Rights group calls for ceasefire between Myanmar military and Arakan Army to ‘protect civilians’

Leaders of the Arakan Army, ethnic rebel group, gather with other rebel leaders and representatives of various Myanmar ethnic rebel groups at the opening of a four-day conference in Mai Ja Yang, a town controlled by the Kachin Independence Army (KIA) in northern Kachin State on July 26, 2016. (Photo by STR / AFP)
Leaders of the Arakan Army, ethnic rebel group, gather with other rebel leaders and representatives of various Myanmar ethnic rebel groups at the opening of a four-day conference in Mai Ja Yang, a town controlled by the Kachin Independence Army (KIA) in northern Kachin State on July 26, 2016. (Photo by STR / AFP)

In light of the escalating hostilities between the Myanmar military and Arakan Army, the Burma Human Rights Network today called on the Myanmar military to stop military activities in civilian areas in Rakhine state and called on the international community to speak out, according to a press release on their website.

“In this conflict, the Burmese Military is proving again that they have no concern for human life or the safety of civilians. The International Community must insist that Burma initiates a ceasefire with the Arakan Army to protect civilians from further harm,” Burma Human Rights Network (BHRN) Executive Director Kyaw Win said.

According to BHRN, 24 civilians have been killed since December due to fighting between the Tatmadaw and Arakan Army (AA), and worse yet, both forces have occupied civilian areas, placing villagers at greater risk of being injured or killed in the crossfire.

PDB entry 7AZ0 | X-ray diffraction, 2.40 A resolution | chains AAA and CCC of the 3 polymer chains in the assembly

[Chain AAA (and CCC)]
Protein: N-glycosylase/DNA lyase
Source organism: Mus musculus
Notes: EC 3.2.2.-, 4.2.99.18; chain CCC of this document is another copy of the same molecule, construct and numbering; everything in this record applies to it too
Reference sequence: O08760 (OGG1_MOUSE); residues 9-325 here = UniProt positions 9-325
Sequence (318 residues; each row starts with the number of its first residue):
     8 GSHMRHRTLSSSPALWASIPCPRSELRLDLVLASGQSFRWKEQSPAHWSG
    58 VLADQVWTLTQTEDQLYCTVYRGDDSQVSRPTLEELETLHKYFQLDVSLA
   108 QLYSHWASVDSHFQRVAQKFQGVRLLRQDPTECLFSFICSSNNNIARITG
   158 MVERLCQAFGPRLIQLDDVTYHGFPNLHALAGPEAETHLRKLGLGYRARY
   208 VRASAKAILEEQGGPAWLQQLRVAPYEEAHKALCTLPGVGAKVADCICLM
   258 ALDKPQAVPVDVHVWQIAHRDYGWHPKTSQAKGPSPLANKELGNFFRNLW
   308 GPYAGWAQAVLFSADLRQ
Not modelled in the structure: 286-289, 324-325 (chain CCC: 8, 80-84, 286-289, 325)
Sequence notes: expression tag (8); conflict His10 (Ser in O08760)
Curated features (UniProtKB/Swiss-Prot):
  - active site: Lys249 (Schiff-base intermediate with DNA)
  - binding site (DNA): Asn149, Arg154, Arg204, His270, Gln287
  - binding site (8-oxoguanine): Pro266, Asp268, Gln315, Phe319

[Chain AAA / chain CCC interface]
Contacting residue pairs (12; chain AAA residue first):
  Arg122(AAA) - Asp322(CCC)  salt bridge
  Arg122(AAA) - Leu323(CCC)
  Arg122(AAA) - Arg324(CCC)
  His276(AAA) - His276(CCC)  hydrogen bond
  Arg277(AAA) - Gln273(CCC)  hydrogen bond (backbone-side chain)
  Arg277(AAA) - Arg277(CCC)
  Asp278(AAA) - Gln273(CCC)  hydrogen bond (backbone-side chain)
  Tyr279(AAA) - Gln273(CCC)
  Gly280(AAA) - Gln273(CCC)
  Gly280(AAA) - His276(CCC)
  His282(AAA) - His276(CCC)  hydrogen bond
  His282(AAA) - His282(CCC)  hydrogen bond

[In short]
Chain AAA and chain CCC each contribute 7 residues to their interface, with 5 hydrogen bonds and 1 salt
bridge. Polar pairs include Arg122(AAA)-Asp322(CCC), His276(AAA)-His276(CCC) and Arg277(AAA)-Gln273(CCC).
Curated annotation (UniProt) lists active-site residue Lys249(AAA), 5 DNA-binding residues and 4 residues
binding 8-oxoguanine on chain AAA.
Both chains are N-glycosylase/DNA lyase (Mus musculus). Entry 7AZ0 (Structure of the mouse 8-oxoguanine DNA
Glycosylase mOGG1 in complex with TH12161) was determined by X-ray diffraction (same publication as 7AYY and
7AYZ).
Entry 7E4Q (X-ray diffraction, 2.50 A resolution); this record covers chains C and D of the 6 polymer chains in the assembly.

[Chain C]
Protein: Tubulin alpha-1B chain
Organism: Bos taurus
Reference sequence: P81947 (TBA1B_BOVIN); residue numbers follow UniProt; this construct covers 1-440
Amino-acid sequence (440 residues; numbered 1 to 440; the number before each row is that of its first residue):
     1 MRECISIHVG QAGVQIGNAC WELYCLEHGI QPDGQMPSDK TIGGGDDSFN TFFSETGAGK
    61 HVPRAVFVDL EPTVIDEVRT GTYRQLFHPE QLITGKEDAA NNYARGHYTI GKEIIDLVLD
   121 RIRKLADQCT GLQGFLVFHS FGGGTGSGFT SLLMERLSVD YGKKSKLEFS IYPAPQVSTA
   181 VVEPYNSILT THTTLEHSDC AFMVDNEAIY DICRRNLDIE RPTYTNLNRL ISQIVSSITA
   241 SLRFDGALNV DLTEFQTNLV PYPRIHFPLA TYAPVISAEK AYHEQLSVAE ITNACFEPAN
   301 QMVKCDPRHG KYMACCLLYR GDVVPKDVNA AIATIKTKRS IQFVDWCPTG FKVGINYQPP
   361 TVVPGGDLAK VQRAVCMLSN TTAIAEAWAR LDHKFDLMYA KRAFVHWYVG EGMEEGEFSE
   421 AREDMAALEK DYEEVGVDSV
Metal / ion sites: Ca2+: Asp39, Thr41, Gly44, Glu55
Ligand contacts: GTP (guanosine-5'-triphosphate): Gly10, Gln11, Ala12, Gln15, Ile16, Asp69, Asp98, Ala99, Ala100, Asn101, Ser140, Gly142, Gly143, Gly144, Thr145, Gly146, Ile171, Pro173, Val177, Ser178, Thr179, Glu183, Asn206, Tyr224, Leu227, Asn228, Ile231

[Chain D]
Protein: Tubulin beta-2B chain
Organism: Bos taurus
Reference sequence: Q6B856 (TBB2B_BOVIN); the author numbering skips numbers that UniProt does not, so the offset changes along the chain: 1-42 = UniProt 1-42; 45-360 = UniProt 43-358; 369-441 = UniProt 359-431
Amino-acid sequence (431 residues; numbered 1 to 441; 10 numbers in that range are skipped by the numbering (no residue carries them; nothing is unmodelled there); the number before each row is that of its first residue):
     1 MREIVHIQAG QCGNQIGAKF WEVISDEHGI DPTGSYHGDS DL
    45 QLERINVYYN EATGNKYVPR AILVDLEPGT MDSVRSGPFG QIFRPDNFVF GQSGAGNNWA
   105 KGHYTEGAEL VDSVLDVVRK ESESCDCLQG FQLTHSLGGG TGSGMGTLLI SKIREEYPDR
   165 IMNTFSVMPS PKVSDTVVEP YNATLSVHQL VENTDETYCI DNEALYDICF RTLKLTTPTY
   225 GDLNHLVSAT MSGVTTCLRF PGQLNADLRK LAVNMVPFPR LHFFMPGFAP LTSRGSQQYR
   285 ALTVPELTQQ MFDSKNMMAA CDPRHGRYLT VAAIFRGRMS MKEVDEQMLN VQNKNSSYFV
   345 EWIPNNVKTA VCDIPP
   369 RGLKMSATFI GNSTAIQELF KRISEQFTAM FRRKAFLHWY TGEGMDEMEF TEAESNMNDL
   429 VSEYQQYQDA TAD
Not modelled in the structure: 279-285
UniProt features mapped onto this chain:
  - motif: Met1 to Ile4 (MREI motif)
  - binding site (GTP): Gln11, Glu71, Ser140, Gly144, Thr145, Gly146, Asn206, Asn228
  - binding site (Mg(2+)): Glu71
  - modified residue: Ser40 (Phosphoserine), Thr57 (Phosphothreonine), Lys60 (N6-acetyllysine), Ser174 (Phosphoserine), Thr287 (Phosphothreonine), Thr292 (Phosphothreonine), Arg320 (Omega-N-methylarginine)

On March 9, AA soldiers took 11 Tatmadaw soldiers prisoner and seized their weapons after the “most intense” engagement, marking a turning point in the ongoing conflict between the two sides.

Days later, on March 13, local media reported that the Myanmar military used helicopters and fighter jets against civilian targets in Rakhine state, and on March 22, seven civilians were killed after an artillery shell landed on Si Taung Gyi village, in Buthidaung township.

Even more alarming, the press release stated that Rohingya Muslims who have remained in Rathedaung and Buthidaung townships in Northern Rakhine have said that they have seen newly placed landmines outside of their village, although it is unclear who placed them.

However, civilians have historically suffered the brunt of mines’ destructive potential in Myanmar, where hundreds of civilians have been killed or maimed over the years.

More than 20,000 civilians have been displaced due to conflict in northern Rakhine state alone since December. According to the Internal Displacement Monitoring Center, Myanmar had a total of 635,000 internally displaced persons due to conflicts and violence across the country as of December, 2017.

Meanwhile, a further 700,000 Rohingya have fled across the border into Bangladesh since fighting broke out in Rakhine in August of 2017.

Myanmar is the site of the world’s longest running civil war, which began just a few years after the country gained its independence from the British in 1948, and has continued — through various conflicts with numerous ethnic armies across the country — until the present day. Resolving the intractable conflict remains one of the signature promises of the ruling NLD party’s platform, but the ongoing Panglong peace conferences have offered little in the way of practical solutions to the end of the conflict.  

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